When I don’t know what to pray I like to look at Philippians 4:6-7 which says, “Do not be anxious about anything, but in every situation, by prayer and petition, with thanksgiving, present your requests to God. 7 And the peace of God, which transcends all understanding, will guard your hearts and your minds in Christ Jesus.”
I love this verse because it gives us direct instruction on what to do when we’re needing direction in our prayer lives. Not knowing what to pray isn’t an excuse not to pray. God wants us to come to Him with anything and everything. We could talk to Him about something as simple as our agenda for the day and He would love that time spent with Him.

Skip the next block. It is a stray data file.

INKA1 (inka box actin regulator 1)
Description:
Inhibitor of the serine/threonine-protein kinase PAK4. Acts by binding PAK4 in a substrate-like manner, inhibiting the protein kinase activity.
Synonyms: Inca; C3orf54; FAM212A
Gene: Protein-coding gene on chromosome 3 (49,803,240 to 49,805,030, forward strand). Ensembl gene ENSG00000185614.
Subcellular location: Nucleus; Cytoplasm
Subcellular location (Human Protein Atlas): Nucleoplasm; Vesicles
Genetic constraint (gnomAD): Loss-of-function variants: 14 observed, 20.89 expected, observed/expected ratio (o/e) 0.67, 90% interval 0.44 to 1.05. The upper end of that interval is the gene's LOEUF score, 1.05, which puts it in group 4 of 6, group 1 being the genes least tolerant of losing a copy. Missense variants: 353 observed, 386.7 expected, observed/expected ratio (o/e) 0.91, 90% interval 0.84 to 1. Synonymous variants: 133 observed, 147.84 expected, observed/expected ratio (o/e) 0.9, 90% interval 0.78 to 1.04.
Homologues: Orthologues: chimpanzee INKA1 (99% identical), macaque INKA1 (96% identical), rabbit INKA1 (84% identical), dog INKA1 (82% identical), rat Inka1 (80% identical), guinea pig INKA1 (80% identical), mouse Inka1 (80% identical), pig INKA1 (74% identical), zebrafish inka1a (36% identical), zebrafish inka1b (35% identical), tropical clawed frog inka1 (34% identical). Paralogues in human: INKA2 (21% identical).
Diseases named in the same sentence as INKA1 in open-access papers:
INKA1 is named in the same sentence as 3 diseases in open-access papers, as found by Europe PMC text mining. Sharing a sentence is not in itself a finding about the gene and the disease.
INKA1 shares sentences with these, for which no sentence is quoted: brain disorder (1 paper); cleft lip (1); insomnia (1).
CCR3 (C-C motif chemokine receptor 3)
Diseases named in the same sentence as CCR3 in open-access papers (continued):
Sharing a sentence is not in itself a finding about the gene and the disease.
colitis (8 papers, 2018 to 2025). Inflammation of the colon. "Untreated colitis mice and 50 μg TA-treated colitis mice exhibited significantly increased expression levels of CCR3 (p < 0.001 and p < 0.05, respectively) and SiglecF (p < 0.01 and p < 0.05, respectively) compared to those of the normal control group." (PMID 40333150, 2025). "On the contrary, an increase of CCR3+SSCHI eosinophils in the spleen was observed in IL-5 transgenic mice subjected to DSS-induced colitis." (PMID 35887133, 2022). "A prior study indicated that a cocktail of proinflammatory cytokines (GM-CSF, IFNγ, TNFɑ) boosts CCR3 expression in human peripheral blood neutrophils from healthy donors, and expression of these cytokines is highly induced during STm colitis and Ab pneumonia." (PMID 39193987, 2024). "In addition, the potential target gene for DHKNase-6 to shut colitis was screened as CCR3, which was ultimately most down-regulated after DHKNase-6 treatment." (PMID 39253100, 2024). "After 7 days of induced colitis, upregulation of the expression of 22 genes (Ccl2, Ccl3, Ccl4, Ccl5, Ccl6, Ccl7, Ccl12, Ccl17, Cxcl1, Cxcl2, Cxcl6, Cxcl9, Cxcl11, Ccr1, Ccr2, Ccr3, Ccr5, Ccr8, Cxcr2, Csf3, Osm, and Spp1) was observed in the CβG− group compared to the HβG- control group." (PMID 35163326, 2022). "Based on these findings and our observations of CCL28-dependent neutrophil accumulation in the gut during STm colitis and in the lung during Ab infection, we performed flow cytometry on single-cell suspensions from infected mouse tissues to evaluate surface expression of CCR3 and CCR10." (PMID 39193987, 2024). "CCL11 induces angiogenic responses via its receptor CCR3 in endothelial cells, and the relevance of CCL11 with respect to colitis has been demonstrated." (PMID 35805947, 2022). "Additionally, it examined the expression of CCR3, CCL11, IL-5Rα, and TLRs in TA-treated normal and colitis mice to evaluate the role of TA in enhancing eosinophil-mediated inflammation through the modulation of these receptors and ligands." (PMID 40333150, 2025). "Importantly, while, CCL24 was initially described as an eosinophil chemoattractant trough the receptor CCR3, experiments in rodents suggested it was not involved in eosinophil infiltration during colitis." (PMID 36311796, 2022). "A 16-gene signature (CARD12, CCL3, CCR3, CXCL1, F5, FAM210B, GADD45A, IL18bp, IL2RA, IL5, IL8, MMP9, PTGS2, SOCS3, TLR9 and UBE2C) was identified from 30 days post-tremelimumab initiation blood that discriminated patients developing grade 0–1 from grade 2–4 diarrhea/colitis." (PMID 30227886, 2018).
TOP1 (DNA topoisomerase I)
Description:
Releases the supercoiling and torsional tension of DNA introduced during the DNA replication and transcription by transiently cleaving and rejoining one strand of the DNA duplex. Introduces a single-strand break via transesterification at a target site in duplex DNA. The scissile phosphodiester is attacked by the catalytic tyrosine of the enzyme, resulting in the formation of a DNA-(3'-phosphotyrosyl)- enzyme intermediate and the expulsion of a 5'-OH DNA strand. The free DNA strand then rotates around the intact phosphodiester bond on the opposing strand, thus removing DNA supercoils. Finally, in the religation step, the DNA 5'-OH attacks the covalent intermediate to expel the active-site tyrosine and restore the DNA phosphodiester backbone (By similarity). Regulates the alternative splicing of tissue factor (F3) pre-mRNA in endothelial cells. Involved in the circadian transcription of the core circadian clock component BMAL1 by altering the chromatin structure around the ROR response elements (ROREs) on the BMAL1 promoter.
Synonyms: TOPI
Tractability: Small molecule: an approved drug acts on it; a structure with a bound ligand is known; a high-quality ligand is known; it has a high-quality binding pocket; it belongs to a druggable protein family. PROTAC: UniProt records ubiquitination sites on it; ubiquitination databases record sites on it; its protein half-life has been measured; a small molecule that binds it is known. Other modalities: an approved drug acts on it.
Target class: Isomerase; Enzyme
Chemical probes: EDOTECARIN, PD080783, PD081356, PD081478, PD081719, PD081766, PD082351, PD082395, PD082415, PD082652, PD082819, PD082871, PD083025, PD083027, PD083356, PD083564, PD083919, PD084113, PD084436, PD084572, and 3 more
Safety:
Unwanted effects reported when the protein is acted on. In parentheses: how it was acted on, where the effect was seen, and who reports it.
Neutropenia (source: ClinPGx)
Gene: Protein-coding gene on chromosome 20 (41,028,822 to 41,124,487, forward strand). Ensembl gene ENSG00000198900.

Pray for guidance, joy, peace, or whatever you need at that point in time. God will NEVER turn you away, no matter how long you’ve been pushing him away.
Jesus knew what it was like to experience poverty (Luke 9:58). Jesus was homeless, so he can identify with those who have to do without.
Jesus knew what it was like to experience exhaustion. Jesus walked everywhere he went. he had to deal with disciples who argued about who was greatest and didn’t get the lessons he was teaching, not to mention religious leaders plotting his death while he healed and fed countless people.
Jesus knew what it was like to be betrayed. He was betrayed by religious leaders and his own family (Mark 3:21). Peter denied knowing him and Judas sold him out for 30 silver pieces.